Technological advances have turned solar power into a viable alternative energy source on both the individual and industrial level. People everywhere are discovering that the installation of solar panels on their homes can significantly diminish their carbon footprint and slash domestic energy bills. But making large-scale solar energy generation a reality presents more of a challenge.
Obviously, the cost of “solar fields” is significantly higher, while the logistics of large-scale energy transmission and storage are, to put it mildly, complex. However, one of the most persistent and unexpected challenges is attempting to secure and stabilize large numbers of panels.
Even in sun-rich states like Arizona, solar panels are subjected to a lot of environmental abuse. Strong storms and flying debris can cause huge amounts of damage, and when wind speeds increase, these panels are as vulnerable as any other freestanding structure. Keeping these pieces firmly rooted into the surface ensures they can stay upright and serve their purpose.
The U.S. solar market has been steadily growing by an average of 49% per year since 2010, and the need for a universally viable and scalable solution to secure solar panels is critical. Contractors notice the trend, too. Using helical piles as the foundation for solar panel structures can safeguard this expensive equipment against the most common and severe environmental threats. Here’s how installing helical piles can keep your panels where they’re supposed to be:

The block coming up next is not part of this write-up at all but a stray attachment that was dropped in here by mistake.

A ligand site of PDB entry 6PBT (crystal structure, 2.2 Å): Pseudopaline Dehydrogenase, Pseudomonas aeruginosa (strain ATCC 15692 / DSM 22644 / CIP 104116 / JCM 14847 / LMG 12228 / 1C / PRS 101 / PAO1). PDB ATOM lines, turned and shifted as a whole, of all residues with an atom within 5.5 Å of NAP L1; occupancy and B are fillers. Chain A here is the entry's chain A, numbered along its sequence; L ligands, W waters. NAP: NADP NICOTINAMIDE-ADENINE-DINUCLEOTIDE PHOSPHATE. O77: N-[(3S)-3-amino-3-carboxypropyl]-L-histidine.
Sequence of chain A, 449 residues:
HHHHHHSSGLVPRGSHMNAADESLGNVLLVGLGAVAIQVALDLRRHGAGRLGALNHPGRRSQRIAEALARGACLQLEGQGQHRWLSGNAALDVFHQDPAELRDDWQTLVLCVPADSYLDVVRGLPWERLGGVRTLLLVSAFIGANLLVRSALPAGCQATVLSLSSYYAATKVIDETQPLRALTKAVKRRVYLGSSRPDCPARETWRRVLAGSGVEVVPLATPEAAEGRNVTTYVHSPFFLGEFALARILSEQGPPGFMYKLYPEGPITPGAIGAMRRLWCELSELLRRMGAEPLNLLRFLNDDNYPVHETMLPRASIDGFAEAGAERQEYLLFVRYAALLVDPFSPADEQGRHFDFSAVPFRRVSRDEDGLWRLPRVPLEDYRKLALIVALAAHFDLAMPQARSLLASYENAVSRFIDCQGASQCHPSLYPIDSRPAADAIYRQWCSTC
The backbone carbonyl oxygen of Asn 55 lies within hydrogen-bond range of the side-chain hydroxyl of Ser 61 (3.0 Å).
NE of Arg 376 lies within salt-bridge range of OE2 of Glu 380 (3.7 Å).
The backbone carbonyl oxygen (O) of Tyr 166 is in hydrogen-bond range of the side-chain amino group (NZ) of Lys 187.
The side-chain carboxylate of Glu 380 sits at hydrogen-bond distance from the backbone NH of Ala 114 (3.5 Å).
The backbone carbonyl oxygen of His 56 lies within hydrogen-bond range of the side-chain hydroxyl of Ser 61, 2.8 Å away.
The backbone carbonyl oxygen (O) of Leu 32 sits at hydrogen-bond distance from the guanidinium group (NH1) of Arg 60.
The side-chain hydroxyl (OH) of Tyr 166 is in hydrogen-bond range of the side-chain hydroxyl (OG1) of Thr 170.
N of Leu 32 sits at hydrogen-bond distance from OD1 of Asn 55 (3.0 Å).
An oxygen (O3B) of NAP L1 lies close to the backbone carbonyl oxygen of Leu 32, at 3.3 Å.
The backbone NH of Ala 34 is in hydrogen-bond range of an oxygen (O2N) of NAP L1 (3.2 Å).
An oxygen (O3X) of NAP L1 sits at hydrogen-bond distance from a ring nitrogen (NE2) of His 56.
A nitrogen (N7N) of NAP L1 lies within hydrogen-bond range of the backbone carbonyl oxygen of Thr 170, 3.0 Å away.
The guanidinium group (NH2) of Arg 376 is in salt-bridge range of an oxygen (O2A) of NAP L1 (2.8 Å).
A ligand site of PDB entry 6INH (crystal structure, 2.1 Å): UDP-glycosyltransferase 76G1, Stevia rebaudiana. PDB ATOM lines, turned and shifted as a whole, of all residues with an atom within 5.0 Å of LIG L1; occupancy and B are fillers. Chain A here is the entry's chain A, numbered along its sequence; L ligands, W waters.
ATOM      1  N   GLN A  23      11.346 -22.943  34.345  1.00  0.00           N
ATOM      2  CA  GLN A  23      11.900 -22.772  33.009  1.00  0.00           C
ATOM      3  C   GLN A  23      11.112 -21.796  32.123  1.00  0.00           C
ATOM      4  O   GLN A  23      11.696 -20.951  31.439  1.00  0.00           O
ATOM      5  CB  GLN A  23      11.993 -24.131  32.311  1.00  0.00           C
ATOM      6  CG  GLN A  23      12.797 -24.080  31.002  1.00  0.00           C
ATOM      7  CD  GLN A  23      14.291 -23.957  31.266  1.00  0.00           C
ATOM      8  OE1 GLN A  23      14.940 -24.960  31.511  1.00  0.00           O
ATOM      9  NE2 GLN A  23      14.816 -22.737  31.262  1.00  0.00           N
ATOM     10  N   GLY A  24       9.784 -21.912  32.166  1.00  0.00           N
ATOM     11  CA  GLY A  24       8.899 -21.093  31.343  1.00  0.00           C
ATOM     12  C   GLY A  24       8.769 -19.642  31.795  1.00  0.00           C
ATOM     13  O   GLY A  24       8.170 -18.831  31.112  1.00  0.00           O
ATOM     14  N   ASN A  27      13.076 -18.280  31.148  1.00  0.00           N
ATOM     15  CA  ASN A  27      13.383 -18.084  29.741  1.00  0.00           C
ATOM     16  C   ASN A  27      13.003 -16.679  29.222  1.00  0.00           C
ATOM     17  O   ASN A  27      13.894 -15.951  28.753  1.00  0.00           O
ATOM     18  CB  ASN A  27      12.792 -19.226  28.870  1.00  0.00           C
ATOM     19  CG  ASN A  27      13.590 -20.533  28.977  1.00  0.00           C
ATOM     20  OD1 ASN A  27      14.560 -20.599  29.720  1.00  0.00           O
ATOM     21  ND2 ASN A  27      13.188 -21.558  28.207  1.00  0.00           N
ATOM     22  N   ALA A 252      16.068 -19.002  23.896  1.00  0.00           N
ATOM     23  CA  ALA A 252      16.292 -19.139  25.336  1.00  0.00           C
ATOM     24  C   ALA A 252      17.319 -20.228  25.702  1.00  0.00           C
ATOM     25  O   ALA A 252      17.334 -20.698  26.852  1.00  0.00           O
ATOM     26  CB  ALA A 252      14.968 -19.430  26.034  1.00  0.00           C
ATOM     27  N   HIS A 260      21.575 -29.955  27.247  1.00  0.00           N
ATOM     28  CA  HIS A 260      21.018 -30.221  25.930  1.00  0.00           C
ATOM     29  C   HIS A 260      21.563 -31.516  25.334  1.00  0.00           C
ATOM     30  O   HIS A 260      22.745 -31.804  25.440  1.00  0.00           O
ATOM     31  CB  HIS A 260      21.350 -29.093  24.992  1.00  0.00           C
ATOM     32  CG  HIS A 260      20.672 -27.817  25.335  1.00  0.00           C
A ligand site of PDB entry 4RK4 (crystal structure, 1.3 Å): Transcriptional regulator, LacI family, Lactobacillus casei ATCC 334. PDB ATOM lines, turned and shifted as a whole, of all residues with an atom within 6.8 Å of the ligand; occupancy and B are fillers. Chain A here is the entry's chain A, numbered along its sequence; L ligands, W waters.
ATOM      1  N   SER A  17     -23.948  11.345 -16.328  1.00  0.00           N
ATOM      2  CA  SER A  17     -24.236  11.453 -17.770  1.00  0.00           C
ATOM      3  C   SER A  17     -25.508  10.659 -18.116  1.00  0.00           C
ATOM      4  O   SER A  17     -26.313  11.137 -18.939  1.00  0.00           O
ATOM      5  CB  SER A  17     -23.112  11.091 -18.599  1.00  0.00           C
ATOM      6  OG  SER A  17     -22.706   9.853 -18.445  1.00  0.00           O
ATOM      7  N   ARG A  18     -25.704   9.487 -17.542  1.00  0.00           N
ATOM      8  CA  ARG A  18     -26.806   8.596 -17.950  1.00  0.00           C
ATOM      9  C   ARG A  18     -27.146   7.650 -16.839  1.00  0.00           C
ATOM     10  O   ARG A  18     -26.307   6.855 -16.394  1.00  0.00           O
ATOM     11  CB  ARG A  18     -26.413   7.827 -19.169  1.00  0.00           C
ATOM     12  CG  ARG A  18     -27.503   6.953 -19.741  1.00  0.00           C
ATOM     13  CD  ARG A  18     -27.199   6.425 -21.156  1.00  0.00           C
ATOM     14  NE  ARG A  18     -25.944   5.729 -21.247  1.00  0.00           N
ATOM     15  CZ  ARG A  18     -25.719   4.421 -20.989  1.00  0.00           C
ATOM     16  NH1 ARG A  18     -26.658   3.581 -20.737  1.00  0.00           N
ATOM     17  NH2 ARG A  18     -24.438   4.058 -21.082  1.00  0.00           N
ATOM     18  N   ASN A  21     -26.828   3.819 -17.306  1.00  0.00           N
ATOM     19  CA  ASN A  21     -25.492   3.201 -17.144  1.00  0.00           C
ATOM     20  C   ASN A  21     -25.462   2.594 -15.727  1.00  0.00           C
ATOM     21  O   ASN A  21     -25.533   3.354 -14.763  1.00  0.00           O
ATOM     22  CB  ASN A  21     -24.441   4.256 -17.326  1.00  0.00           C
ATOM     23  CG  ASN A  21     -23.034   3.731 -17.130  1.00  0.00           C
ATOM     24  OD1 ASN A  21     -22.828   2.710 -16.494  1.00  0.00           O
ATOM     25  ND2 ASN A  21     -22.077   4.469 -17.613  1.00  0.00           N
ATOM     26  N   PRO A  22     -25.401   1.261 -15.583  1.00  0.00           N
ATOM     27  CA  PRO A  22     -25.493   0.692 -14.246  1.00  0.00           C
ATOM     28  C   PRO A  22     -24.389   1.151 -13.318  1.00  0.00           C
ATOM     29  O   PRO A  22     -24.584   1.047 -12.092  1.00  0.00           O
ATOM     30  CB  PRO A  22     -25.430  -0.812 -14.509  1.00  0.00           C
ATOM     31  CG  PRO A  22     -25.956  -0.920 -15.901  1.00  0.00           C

- Strengthens the panel against uplift. A helical pile is essentially a long pipe with regularly spaced helixes that is driven deep into the ground and attached securely to the solar panel. Unlike most driven pipe and I-beam piles, helical piles can withstand uplift forces due to expanding soil or uplift due to wind because the helixes keep it fixed firmly in place.
- Shorter lengths will cut down on costs. Because helical piles develop their load capacity via bearing on the helix plates, they don’t need to be as long as other types of driven piles. That makes them less expensive and easier to install, while still providing the performance and the assurance engineers and installers require.
- Easier to remove. On average, solar arrays have a life span of only 20 to 25 years. Therefore, if solar panels are to be the power source of the future, moving arrays from one site to another is going to become a regular occurrence. Helical piles can be “unscrewed” from the ground and either reused or recycled. This is impossible to do with a concrete drilled-shaft foundation, which only elevates the long-term cost of generating solar power.